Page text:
“Pro-con” in two-sided messages—which should be presented first? The pro or the con side? Multiple studies point to presenting your side first—the pro side; and then present the con side. The basic theory behind this is that if the audience receives the pro side first, they are already convinced (to some extent), and thus, on your side when you present the other side’s position. If you present the con side first, you may be reinforcing the values of the audience, particularly if it is hostile to your views. Riskier in most cases than going with a pro-con sequence.

Outlining the Message—

Outlining a message is normally a necessity for rhetorical communication. The one exception is the impromptu presentation, which by definition, does not allow for an outline. How many outlines a communicator develops is largely a personal issue, but traditionally there have been three:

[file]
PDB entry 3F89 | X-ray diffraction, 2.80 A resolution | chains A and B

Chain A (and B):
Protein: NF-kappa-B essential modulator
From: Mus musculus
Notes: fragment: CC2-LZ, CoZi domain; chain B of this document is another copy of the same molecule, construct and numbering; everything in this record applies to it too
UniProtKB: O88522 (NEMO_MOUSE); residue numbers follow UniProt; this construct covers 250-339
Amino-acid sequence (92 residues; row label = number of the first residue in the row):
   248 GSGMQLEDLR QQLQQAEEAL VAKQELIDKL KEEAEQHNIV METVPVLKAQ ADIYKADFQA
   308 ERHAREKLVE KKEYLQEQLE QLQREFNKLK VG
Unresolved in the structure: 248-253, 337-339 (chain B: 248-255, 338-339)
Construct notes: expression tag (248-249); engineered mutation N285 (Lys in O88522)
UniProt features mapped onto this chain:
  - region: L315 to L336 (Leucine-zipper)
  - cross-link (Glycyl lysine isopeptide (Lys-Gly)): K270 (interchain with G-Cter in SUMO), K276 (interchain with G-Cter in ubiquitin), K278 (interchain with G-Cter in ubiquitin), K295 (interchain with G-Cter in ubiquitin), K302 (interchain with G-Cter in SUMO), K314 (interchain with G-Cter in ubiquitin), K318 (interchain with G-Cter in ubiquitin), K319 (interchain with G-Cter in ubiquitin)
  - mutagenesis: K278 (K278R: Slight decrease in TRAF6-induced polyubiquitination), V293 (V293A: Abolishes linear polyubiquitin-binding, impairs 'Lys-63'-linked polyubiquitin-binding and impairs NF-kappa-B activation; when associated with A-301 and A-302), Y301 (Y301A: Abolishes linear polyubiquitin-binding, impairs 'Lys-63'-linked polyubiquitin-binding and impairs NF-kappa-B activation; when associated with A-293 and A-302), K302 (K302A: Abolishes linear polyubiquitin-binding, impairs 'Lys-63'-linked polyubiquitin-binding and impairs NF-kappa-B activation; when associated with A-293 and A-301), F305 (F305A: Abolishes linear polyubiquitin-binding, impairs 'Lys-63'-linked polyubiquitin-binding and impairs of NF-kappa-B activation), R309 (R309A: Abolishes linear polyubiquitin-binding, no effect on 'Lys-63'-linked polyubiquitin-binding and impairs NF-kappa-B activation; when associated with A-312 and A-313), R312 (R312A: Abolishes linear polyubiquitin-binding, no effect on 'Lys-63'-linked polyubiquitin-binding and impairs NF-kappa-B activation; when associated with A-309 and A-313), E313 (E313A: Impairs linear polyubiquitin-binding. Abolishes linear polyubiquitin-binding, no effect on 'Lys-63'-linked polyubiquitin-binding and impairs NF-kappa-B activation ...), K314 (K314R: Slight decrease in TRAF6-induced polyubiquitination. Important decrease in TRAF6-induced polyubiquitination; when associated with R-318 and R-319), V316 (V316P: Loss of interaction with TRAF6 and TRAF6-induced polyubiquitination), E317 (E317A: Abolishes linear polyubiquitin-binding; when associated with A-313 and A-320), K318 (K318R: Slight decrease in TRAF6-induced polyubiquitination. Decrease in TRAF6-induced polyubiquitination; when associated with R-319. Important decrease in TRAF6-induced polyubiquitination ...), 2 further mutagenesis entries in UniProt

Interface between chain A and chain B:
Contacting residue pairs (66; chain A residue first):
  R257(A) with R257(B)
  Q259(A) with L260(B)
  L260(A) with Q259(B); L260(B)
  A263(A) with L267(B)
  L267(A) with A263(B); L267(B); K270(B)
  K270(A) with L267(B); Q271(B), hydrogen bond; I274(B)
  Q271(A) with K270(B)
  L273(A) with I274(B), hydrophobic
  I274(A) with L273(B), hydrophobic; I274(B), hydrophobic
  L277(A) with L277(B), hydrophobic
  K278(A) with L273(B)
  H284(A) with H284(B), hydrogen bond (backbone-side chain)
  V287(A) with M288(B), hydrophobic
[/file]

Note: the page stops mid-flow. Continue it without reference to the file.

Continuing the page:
Preliminary or very sketchy outline that captures the rough ideas

Preparation outline that evolves out of the first one and starts to include more depth and supporting data

Speech notes. How detailed these are made is a matter of personal style and comfort.


Typically they are developed into topics, key words or complete sentences. The complete sentence outline is often discouraged as it limits eye contact and frequently damaged effective delivery in all by the most seasoned speakers. The complete sentence outline is good for occasions when all ideas and details are critical and misspeaking or leaving out any matter may lead to a breakdown in the overall message. But in general, speakers are much better off to use a key-word or topic outline and avoid using complete sentences.

Next